Register to reply

Static Eqm-unsure about forces to be drawn

by makeAwish
Tags: drawn, eqmunsure, forces, static
Share this thread:
makeAwish
#1
Mar27-09, 08:16 PM
P: 128
1. The problem statement, all variables and given/known data
A uniform beam of mass mb and length supports blocks with masses m1 and m2 at two positions, as in Fig. P12.3. The beam rests on two knife edges. For what value of x will the beam be balanced at P such that the normal force at O is zero?




2. Relevant equations

sum of F = 0
sum of moments = 0

3. The attempt at a solution

I'm quite unsure regarding the forces to be drawn in my free body diagram.

Example, the two normal forces by beam on the each masses. Do i draw them out?

And at points P and O, is there a horizontal reaction force?

How do i determine the forces at point P?
Like when i looking at point P, do i think as the way below?

(treat the knife edge at O as not existing) the beam can rotate at P, so no moments.
but the beam cannot translate horiz and vert at P, so there are horiz and vert reaction forces.

or I cannot treat the knife edge at O as not existing? If so, means the beam cannot rotate at P and there will be a moments?



Do you all know what i mean? =x
Can explain to me? Thanks!!
Phys.Org News Partner Science news on Phys.org
Flapping baby birds give clues to origin of flight
Prions can trigger 'stuck' wine fermentations, researchers find
Socially-assistive robots help kids with autism learn by providing personalized prompts
LowlyPion
#2
Mar27-09, 11:52 PM
HW Helper
P: 5,341
The best treatment is to consider that point O doesn't exist.

Then all you care about are the sum of the moments about P, which you can write out by inspection.

As to the forces at P, that's just the Σ m*g if it is in balance.
makeAwish
#3
Mar28-09, 03:33 AM
P: 128
Quote Quote by LowlyPion View Post
The best treatment is to consider that point O doesn't exist.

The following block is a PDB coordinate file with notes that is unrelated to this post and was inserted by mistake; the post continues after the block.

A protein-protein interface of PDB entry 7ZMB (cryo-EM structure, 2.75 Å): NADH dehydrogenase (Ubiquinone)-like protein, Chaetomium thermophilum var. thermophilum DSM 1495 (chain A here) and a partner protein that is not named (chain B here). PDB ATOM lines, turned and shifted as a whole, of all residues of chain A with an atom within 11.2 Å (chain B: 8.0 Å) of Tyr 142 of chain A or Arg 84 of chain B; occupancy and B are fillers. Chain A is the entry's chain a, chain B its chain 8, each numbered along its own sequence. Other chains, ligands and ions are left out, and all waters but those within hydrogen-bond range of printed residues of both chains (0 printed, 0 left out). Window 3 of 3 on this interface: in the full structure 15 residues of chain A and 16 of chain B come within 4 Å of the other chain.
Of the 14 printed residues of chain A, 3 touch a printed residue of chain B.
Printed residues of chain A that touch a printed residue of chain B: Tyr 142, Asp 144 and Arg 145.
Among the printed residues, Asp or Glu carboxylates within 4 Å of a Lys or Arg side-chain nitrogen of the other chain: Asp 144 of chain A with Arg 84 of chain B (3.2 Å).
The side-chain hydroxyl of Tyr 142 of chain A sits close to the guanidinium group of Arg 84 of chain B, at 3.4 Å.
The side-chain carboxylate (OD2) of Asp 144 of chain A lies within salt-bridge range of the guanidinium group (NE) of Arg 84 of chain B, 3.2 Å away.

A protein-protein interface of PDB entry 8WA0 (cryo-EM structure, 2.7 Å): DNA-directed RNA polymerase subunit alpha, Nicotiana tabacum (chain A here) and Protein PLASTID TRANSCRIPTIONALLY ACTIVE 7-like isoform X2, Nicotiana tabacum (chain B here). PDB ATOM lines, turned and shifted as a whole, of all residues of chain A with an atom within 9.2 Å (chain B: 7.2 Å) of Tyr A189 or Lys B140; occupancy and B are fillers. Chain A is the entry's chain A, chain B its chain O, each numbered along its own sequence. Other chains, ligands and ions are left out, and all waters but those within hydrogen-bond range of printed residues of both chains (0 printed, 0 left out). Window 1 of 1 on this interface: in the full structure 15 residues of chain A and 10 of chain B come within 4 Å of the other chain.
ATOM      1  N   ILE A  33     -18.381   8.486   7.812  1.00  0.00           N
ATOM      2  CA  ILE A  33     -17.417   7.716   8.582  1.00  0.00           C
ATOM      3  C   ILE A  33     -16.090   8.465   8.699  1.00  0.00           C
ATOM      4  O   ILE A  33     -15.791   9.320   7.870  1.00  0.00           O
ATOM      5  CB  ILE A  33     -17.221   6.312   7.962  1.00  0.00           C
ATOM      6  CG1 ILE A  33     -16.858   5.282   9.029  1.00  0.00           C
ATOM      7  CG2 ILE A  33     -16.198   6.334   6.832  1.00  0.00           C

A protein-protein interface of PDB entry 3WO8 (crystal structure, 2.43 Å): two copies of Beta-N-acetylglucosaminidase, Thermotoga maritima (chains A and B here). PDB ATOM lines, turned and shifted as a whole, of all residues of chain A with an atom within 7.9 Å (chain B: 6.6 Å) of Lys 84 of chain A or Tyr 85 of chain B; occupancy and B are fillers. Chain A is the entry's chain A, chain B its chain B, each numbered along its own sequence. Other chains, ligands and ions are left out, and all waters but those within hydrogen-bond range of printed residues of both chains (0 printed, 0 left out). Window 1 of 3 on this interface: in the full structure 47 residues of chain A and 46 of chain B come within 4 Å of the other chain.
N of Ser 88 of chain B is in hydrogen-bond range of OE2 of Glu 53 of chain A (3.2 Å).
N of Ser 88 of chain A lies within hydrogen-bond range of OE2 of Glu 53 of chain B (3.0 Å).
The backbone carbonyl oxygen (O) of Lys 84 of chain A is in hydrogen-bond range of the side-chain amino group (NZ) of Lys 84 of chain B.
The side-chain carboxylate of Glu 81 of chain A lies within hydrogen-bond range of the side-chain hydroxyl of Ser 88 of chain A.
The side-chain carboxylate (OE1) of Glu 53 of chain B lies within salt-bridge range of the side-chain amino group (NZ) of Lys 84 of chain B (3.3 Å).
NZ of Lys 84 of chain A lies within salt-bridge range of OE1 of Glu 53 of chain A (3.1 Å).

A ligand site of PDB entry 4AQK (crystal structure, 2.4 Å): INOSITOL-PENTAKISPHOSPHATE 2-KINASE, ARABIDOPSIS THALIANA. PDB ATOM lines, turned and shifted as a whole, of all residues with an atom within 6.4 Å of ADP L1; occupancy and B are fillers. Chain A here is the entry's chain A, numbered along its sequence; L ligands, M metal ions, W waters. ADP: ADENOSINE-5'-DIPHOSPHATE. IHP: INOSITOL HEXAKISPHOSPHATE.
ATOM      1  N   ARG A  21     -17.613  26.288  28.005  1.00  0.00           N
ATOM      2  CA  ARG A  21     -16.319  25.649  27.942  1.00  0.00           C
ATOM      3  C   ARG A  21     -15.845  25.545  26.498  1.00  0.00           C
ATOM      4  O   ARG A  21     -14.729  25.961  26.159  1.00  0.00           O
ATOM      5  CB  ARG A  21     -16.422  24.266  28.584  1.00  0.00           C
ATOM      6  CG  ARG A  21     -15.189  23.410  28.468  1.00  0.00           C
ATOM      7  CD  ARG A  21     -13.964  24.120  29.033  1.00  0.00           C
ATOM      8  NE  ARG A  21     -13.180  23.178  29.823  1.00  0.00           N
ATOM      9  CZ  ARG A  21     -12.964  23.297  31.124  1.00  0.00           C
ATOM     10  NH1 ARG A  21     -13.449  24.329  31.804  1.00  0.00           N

Then all you care about are the sum of the moments about P, which you can write out by inspection.

As to the forces at P, that's just the Σ m*g if it is in balance.
okay thanks. So at points P and O, is there a horizontal reaction force?
Then for the two normal forces by beam on the each masses, are they considered as internal forces?

Doc Al
#4
Mar28-09, 07:53 AM
Mentor
Doc Al's Avatar
P: 41,465
Static Eqm-unsure about forces to be drawn

Quote Quote by makeAwish View Post
So at points P and O, is there a horizontal reaction force?
Why would there be?

Then for the two normal forces by beam on the each masses, are they considered as internal forces?
If you consider the beam + blocks as a single system, then the normal force between them would be an internal force. But you could also treat the blocks separately, then the normal force would be an external force. Either way is fine.
makeAwish
#5
Mar29-09, 08:48 AM
P: 128
Quote Quote by Doc Al View Post
Why would there be?


If you consider the beam + blocks as a single system, then the normal force between them would be an internal force. But you could also treat the blocks separately, then the normal force would be an external force. Either way is fine.
Yup. Think i understand the internal forces :) Thanks a lot!!

There are horizontal forces cos the beam cant translate horizontally at these points?
(like the support reactions..) hmm.. is it?
Doc Al
#6
Mar29-09, 09:56 AM
Mentor
Doc Al's Avatar
P: 41,465
If you place a book on a table, what's the horizontal reaction force? Why is that case any different than this one?
makeAwish
#7
Mar29-09, 10:31 AM
P: 128
Quote Quote by Doc Al View Post
If you place a book on a table, what's the horizontal reaction force? Why is that case any different than this one?
If i push the book, there will be a frictional force, provided surface not smooth. Correct?
Doc Al
#8
Mar29-09, 10:42 AM
Mentor
Doc Al's Avatar
P: 41,465
Quote Quote by makeAwish View Post
If i push the book, there will be a frictional force, provided surface not smooth. Correct?
Sure, if you push it horizontally. (But what if you don't?)
makeAwish
#9
Mar29-09, 10:45 AM
P: 128
No force?
Doc Al
#10
Mar29-09, 10:48 AM
Mentor
Doc Al's Avatar
P: 41,465
Quote Quote by makeAwish View Post
No force?
Right. If you just place a book on a (horizontal) table, the reaction force of the table on the book is strictly vertical--no horizontal component.
makeAwish
#11
Mar29-09, 10:53 AM
P: 128
Means it is not like those support reactions? Like if we cannot rotate abt that point, the there is a moment; if we cannot translate vertically or horizontally, then there is a reaction vertically or horizontally?


Register to reply

Related Discussions
Forces due to static fluids Engineering, Comp Sci, & Technology Homework 2
Kinetic and static frictional forces Introductory Physics Homework 1
Static Forces Introductory Physics Homework 2
Static forces Introductory Physics Homework 3
About electro static forces Classical Physics 3